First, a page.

How to keep that love alive

C and I will have been married 25 years in March and together for 29 come the summer.  Sometimes it can be difficult to feel the love.  It’s always there, but sometimes the romance might be missing in favour of practicalities, or we simply co-exist in an easy-going fashion.  We are always fully supportive of each other and back each other up when it matters.

March’s Psychologies Magazine (out in January, really?!!) has an article on keeping the love alive in which it suggests cultivating lasting love is a bit like nurturing plants in a greenhouse rather than leaving them to the frost. How you think about your relationship directly impacts your experience of it by shaping your feelings and influencing your actions.

Some couples have great chemistry and magnetism, know themselves really well and communicate brilliantly. Most couples, claims Cate Mackenzie, have some issues that need to be worked through. When you’re with a partner longer term you get to experience deeper growth and develop into a more authentic and well-rounded person as a result of being challenged and learning how to be in a relationship. Rather than thinking about how your partner should change in order to improve your relationship, Mackenzie suggests shifting the focus to yourself.  Invest in your friendships, make time for fun and consider therapy if you think it will help.  These can all help you become a friendlier person, which can lift a relationship.  Take responsibility for you own needs and wants and journey into your own vulnerability and authenticity.

So followed the ten-question quiz to determine what you need to allow love to flourish. Although my answers were quite spread across the board, the majority of results (by two points) for me pointed to “Commitment”.  The response was:

It’s good to have clarity about what you expect from a relationship, but sometimes high standards become unrealistic expectations.  In a healthy relationship, differences are valued and each partner grows by understanding the triggers for conflict between you.  But that can be hard, and sometimes it’s easier to give up and look elsewhere for a ‘better fit’.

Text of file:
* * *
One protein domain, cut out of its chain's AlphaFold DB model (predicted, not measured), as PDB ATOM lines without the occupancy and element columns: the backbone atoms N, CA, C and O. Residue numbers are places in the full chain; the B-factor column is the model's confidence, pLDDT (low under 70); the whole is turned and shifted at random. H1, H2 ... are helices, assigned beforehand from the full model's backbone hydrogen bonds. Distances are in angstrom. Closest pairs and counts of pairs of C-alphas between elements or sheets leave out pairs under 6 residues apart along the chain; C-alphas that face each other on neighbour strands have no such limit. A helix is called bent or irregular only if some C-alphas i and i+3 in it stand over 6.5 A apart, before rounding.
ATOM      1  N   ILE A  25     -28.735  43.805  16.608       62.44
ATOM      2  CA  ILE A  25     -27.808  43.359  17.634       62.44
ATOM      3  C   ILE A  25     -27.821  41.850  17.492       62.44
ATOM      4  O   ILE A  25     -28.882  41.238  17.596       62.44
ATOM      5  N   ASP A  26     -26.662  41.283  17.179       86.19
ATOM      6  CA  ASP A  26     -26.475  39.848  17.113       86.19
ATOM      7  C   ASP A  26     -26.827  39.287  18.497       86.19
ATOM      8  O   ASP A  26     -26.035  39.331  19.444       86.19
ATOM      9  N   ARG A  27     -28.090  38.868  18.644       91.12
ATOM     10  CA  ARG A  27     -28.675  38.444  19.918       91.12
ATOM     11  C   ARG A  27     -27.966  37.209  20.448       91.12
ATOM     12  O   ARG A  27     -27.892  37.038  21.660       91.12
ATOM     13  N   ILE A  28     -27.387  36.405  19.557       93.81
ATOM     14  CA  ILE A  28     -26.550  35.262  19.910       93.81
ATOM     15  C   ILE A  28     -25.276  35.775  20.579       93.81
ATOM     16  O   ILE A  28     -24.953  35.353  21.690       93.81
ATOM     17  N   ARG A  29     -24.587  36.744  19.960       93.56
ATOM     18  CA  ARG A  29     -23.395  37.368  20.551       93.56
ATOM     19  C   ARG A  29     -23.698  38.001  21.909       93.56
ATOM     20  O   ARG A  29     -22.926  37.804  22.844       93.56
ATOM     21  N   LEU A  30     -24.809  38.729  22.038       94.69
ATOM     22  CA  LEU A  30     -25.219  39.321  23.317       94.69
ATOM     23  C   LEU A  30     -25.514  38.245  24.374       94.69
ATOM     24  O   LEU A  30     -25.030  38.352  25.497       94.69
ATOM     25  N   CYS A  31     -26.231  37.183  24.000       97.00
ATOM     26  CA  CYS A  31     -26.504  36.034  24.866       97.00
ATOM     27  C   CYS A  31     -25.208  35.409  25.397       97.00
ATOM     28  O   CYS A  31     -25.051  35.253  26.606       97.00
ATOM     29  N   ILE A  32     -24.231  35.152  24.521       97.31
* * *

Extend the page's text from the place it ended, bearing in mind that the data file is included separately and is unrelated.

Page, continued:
When small irritations spiral out of control, they can trigger an exhausting internal debate about whether or not the relationship is working. But sometimes, being hyper-aware of other people’s faults is a defence mechanism to avoid commitment.  When we stop ourselves from feeling completely connected, we’re protecting ourselves against being hurt by rejection.

It might take your partner threatening to leave for you to feel certain about your feelings for them – which can be painful for both of you.  If your partner’s ‘faults’ were there when you met, but didn’t put you off, your focus on them as the relationship progresses may be fuelled by commitment anxiety. Explore with compassionate curiosity what scares you about intimacy.  Professional help from a therapist ca help you gain the perspective you need.”

I came from a four-year relationship where my opinion didn’t matter, I was constantly made to feel inferior and whilst it was ok for him to ‘bump into’ ex-girlfriends down the pub, if I so much mentioned another guy’s name, apparently, I was a tramp and on the pull.  It took me four years to pluck up the courage to leave that relationship.  I vowed at that point that no-one would ever treat me that way again. 

I won’t pretend everything is perfect with my relationship with C, we have our moments albeit very rarely, but mostly, it’s secure, loving and equal.  We both do what we want with our friends without the other getting jealous.  We share a hobby which we can either do together or separately.  We are fully supportive of the other’s actions. I certainly won’t be looking for a ‘better fit’ because I don’t believe there is one.  I have it already, thank you.

I guess there is an element of protecting myself from getting hurt or rejected and sometime that does boil over in certain situations.  I suspect there’s an element of both of us having been hurt in the past but we found each other and helped heal those wounds. I get less and less bothered by ‘faults’ and accept our relationship as it is.

I got a goodun and I plan on keeping him.


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